In the ASK YOUR VET section of our Saying Goodbye to Your Dear Dog: 10 Questions to Help You Decide When to Euthanize guidebook, we discuss how to get the most out of your vet visits and when to seek a second opinion or veterinary specialist.
The first place to start is with a diagnosis from your current vet. Guide Sheet #1 will help you know what questions to ask.
Before Your Vet Appointment
Heading into a veterinary appointment prepared makes everything go smoother. It ensures you get the answers you need, and let’s you relax enough to focus on what the vet is saying. Spend a little time now preparing with these tips:
- Read through Guide Sheet #1 and highlight the questions you’d like to ask.
- Write any questions of your own at the bottom of Guide Sheet #1.
During Your Vet Appointment
Here are a few suggestions for getting the most out of your next vet appointment:
- Bring Guide Sheet #1 to your vet appointment and write in your vet’s responses to the questions, as well as your own notes.
- Be direct and ask for clarification — as many times as necessary.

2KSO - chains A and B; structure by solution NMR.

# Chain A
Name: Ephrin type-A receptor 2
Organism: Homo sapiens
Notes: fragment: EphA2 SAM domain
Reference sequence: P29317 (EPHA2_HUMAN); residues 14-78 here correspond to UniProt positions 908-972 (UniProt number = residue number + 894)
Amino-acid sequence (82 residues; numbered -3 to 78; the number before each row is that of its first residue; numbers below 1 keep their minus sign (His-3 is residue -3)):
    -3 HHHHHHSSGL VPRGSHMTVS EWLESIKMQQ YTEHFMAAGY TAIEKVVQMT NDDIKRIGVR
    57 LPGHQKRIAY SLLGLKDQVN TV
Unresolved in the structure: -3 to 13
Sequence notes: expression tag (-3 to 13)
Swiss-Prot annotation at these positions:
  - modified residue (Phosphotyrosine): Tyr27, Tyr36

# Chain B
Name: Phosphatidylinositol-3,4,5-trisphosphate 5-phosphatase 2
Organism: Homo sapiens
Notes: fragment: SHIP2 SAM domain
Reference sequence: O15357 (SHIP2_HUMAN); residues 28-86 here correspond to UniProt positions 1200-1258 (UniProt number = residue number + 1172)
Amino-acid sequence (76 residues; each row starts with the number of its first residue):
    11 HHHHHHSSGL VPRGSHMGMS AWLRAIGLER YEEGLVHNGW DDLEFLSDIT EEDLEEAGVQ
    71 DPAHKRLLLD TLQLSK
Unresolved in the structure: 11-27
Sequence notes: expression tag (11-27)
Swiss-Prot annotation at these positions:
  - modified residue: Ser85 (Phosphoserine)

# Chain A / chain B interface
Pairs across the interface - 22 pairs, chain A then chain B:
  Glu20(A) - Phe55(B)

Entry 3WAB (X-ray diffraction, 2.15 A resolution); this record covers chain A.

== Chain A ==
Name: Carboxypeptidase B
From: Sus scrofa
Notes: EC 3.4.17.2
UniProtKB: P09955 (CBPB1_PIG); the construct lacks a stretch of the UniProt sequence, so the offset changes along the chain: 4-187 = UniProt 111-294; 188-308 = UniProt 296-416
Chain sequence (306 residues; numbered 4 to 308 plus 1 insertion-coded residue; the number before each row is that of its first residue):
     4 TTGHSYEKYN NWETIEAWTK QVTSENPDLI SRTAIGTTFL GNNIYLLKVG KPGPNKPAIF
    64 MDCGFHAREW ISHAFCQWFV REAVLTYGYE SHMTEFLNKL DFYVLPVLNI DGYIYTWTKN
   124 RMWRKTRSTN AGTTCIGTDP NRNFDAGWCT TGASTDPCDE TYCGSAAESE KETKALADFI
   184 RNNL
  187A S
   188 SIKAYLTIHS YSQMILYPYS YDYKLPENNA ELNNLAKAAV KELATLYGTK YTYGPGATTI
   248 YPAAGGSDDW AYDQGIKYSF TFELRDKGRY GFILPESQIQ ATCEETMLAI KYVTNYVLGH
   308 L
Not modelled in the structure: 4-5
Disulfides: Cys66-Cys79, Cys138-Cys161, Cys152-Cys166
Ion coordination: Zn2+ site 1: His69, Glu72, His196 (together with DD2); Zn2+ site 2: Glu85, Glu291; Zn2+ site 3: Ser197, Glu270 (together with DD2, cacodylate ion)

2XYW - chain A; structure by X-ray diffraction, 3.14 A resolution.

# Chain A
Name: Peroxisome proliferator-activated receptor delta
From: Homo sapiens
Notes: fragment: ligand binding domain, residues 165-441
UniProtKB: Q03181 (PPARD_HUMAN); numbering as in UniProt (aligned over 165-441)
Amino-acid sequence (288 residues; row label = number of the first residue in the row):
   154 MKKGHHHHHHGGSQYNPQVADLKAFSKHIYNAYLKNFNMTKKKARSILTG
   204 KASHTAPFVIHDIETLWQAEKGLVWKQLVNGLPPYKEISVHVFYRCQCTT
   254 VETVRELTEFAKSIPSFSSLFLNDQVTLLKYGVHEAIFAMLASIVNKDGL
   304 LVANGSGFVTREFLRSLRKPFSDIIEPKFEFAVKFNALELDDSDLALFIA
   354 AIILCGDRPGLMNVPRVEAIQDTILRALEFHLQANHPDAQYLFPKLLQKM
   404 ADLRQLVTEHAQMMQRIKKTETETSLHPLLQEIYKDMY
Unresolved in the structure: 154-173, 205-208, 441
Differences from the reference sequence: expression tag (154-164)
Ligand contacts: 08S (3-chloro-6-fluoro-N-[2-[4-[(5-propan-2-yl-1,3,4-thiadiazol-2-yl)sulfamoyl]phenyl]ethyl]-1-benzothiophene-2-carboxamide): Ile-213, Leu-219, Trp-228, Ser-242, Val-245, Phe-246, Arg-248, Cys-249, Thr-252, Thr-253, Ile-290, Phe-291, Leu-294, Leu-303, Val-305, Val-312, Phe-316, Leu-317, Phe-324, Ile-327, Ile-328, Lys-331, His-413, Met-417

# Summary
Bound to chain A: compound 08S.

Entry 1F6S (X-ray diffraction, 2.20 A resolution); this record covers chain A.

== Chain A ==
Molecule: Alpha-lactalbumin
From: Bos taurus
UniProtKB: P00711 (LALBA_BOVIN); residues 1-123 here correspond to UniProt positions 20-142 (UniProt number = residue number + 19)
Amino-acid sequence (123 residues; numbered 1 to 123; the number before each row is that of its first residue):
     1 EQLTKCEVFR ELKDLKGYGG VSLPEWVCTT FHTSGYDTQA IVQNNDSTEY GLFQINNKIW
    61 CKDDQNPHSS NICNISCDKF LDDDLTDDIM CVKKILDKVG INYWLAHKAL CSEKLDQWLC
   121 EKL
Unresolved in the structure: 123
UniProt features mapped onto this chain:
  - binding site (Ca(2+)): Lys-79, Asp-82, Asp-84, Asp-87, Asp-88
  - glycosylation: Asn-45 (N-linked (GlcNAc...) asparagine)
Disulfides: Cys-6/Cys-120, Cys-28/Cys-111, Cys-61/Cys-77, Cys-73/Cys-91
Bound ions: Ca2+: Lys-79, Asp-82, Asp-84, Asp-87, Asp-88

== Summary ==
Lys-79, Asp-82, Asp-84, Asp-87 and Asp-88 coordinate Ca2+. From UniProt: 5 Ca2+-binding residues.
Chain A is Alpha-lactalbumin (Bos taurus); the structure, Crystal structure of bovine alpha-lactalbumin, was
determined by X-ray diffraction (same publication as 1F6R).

- Ask about euthanasia services now so you have the info for the future.
- Bring along a trusted friend or family member.
- Get copies of lab reports and test results.
- Place Guide Sheet #1, lab reports, test results, and any of your own notes into your Dear Dog binder.
If you’ve already been to the vet and received a diagnosis, fill out Guide Sheet #1 based on that visit.
After Your Vet Appointment
When you get home after your vet appointment, ask yourself the following questions:
- Did the vet or staff give me adequate information?
- Did the vet or staff spend enough time answering my questions?
- Did the vet or staff take me and my concerns seriously?
If you answered “no” to any of the 3 questions above, feel free to find another vet. You and your furkid deserve kindness, patience, and clear communication now more than ever.
Mike and I made the mistake of sticking with a vet we didn’t understand or trust. If you’d like to read more, see “5 Things We Wish We’d Done Differently Before Euthanizing Our Dear Dog Kali.”